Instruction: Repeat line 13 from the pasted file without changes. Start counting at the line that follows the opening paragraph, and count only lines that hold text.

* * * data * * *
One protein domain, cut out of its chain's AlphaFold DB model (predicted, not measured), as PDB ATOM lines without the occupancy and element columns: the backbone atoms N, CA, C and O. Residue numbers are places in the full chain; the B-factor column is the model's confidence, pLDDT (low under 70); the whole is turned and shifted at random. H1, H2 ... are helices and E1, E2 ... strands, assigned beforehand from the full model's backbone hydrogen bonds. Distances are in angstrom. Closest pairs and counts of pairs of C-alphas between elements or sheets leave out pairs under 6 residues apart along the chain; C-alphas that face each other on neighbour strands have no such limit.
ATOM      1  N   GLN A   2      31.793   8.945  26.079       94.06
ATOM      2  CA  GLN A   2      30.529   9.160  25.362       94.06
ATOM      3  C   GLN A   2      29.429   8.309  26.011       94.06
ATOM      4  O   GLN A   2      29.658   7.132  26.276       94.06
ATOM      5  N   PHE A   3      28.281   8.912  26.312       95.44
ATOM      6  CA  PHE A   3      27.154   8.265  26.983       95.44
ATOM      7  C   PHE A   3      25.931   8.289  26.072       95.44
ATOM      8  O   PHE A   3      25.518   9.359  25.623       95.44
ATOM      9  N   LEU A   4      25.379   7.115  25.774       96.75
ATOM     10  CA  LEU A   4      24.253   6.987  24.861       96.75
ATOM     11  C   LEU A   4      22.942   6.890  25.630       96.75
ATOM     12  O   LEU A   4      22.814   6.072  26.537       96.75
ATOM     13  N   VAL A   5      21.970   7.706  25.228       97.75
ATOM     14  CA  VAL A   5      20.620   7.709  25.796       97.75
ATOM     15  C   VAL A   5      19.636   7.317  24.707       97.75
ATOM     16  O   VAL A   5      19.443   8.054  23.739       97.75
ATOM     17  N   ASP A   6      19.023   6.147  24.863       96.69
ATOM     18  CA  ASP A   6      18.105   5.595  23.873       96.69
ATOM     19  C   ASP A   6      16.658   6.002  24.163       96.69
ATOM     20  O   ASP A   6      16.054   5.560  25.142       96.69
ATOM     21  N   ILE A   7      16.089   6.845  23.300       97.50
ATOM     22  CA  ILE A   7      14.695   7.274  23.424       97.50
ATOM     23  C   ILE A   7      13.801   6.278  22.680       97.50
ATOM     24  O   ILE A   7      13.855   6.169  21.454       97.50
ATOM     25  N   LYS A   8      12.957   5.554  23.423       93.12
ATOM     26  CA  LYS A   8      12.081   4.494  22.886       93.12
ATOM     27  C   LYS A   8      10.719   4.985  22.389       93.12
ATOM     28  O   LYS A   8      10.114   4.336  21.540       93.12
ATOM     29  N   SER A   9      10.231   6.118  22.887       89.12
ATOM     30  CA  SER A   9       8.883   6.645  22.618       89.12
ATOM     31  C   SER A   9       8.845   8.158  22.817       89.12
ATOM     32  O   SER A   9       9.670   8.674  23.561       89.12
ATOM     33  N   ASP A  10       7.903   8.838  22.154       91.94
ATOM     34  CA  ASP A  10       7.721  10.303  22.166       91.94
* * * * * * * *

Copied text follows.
ATOM     13  N   VAL A   5      21.970   7.706  25.228       97.75